With an encouraging word from the newsagent I staggered out, almost buckling under the weight of half a forest of paper, crossed Roundhay Road and went back up through Gipton Wood. The climb was agonising and I had to swap shoulders, but finally I got to the first house. The letterbox was tiny, but I carefully separated the papers to push them through, to the sound of a frantic small dog on the other side. I can’t say I noticed any change in weight after the first delivery, but eventually it did become easier. I learned one thing that first morning. It appeared that the people with the smallest letter boxes ordered the most newspapers and it took quite a time to post them all through without tearing any. You had to be careful as people were very quick to report to the newsagent if you had damaged any. The other thing I learned very quickly was to check for dogs. Sometimes you opened the gate and strode forward to suddenly be confronted by an aggressive, and obviously angry, pet. On such occasions you had to beat a hasty retreat and hope that the owner would come out to see what the commotion was.
I managed to deliver all the papers that first Sunday and wearily I trudged back to the newsagent’s and returned the newspaper-bag. I collected my wages. I can’t remember what the wages would have been. Was it ten shillings? Maybe someone can help me here. Anyway, I went home and returned the following Sunday and many after that. It was on one of these days that I decided to buy some cigarettes. I had never smoked properly before. I may have been allowed a puff of my dad’s on a few occasions. Can you imagine the fuss that would create nowadays? It would be seen as child abuse, but these were very different times. There were coin cigarette machines on most parades of shops and anyone could buy them. Anyway, I decided to give it a try. One of my first rebellious moments. I didn’t have much money and wasn’t sure what to get, but I had heard of Woodbines and so I put my coin in the slot. I think it was two shillings, a florin, pulled the drawer and there was the packet. It was only small and there were ten in a packet and I felt very naughty. I had prepared by bringing some matches from home and I slipped the cigarettes into my pocket, lifted the great weight of newspapers onto my shoulder and headed back up through Gipton Wood. I stopped in the wood to try my first cigarette. It was something special opening the packet, removing the silver paper covering the cigarettes and pulling out the first cigarette. It was surprisingly small, smelt strong and strange. The paper itself was thin with almost grey stripes along its length. There was no filter, but I raised it to my lips and held it there whilst I fumbled with a match. The match struck, there was a sudden flare and I raised the burning match to the end of the cigarette. I had seen my dad and many others smoking so I knew what to do. I was aware that you had to inhale the smoke and so I sucked on the cigarette whilst the burning flame touched the cigarette. The cigarette lit, I drew in a mouthful of smoke, shook the match to extinguish it and then my lungs felt like they were about to explode and I started coughing violently. The cool lad I expected to become didn’t materialise. The taste was acrid, strong and not pleasant at all. I persevered and took another drag. This was a little better as I only sucked in a small amount. I felt a little smug as I was getting the hang of it. I repeated the process and blew out the smoke with a nonchalant air. Any young girl would be impressed by my maturity and masculinity, or at least so I thought. Alas it was not to be. After a few more drags I started to feel dizzy and nauseous and I feared I would be sick. I ground the cigarette out with my heel and threw the packet away. I swore I would never smoke again but, unfortunately, that was a promise I would not keep.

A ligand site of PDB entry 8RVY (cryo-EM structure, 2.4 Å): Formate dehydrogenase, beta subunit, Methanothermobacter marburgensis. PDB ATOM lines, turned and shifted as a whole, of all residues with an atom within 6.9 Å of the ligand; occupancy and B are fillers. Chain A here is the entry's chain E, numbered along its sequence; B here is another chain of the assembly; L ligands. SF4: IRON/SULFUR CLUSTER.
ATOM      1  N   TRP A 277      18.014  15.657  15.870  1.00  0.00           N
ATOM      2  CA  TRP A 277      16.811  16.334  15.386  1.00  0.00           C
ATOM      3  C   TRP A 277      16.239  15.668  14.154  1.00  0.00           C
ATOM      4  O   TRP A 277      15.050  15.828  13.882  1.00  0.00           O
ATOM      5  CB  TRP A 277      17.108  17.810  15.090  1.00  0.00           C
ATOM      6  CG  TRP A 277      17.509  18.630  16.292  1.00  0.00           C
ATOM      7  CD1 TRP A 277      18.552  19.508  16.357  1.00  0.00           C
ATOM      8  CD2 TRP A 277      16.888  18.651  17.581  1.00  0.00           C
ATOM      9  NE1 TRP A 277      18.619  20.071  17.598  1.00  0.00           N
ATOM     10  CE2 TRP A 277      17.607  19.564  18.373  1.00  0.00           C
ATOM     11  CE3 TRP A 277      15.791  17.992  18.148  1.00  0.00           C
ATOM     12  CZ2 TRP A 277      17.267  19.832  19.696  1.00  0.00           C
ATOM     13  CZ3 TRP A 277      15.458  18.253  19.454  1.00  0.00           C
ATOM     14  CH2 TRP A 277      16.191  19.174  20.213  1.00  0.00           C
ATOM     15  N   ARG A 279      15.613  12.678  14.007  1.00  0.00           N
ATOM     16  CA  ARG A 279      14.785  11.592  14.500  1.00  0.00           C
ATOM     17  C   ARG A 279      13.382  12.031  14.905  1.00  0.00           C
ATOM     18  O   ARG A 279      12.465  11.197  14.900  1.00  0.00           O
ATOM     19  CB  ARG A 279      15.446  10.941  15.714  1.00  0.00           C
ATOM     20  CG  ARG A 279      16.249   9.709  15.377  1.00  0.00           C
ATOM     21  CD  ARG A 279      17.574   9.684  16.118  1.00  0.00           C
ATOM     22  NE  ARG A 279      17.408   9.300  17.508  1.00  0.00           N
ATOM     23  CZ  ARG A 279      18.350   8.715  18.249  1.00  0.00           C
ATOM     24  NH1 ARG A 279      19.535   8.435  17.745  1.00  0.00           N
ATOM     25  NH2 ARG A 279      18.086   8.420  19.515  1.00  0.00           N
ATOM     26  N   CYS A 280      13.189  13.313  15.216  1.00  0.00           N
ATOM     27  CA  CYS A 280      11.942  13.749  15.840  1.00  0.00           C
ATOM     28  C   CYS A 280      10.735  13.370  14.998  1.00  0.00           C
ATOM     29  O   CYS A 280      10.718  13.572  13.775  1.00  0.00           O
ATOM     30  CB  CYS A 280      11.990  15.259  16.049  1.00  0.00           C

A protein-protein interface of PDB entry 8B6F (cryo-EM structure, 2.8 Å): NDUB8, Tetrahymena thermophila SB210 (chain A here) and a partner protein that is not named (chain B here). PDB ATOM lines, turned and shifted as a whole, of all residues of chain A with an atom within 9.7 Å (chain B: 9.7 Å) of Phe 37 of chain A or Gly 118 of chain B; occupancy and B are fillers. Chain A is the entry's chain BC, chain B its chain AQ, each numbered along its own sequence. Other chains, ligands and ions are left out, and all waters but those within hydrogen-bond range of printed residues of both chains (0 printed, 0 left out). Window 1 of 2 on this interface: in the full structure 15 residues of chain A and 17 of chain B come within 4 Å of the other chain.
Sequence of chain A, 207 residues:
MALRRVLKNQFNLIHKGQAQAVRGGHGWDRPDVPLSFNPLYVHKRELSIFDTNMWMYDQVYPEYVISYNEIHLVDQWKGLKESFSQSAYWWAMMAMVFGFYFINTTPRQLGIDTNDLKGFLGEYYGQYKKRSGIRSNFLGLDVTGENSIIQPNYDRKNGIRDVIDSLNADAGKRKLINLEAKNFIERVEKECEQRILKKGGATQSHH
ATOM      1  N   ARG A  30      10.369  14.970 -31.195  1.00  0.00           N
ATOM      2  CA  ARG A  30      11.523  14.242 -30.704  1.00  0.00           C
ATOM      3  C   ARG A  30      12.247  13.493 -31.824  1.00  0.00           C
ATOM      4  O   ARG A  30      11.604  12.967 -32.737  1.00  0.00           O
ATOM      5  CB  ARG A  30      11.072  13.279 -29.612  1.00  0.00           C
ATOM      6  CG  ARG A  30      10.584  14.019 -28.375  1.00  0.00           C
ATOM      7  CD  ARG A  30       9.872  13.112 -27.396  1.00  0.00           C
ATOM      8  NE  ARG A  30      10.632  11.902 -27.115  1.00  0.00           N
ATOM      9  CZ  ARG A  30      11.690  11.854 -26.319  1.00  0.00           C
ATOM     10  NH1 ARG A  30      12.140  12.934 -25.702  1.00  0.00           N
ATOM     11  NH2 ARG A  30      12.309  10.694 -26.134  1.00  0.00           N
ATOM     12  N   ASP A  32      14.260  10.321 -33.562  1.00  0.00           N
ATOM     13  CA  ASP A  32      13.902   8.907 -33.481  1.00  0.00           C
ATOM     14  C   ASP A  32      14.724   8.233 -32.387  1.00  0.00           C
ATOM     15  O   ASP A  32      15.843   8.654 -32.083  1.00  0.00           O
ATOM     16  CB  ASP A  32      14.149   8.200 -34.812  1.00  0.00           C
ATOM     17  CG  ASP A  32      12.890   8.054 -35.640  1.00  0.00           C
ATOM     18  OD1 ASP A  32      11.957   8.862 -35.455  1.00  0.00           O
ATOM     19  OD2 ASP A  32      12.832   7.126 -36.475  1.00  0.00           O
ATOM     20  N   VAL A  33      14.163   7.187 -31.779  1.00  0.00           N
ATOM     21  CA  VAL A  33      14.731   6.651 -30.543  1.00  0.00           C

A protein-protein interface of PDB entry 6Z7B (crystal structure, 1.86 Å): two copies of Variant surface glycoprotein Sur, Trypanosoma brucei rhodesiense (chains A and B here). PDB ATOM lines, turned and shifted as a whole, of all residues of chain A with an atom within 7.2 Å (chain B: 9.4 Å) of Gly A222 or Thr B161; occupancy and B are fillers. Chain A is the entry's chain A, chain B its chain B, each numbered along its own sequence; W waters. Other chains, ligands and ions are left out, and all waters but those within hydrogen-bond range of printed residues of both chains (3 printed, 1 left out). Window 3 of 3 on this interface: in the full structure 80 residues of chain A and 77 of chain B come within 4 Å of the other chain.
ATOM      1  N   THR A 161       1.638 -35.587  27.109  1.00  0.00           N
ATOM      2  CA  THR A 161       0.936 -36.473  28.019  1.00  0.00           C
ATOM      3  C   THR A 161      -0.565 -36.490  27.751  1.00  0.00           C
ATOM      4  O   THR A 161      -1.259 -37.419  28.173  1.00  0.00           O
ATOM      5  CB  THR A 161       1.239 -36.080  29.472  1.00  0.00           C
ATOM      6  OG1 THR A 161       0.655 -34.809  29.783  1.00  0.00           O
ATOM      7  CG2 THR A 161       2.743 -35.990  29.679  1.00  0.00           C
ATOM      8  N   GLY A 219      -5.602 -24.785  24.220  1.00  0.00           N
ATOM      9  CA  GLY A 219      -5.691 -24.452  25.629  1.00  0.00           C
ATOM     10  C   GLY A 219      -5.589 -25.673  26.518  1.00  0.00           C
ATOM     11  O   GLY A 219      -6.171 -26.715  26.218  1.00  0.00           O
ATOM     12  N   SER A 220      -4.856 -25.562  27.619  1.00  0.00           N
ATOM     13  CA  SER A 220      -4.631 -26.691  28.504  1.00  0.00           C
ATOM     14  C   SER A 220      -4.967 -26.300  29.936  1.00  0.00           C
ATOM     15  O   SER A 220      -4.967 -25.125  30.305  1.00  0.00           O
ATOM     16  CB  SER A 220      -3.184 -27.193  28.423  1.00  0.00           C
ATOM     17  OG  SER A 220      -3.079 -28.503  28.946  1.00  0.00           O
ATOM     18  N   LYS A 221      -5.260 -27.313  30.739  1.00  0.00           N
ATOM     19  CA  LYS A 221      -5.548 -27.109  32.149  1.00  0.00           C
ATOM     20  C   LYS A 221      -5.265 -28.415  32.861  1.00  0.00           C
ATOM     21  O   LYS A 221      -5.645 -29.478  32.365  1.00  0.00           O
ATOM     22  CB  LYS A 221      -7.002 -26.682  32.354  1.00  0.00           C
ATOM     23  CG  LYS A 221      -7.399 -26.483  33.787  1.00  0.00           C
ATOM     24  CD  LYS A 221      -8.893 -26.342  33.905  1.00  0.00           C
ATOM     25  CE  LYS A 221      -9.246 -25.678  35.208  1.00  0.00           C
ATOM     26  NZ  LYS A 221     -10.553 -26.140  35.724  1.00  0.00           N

I set back off on my paper round and it took half the route before I felt better enough to regret the two shillings I had wasted. Like many things in life, it takes experience to realise our folly and in this case, and in others in my life, I returned to the habit. I stopped when my first child was on the way and I have never smoked since.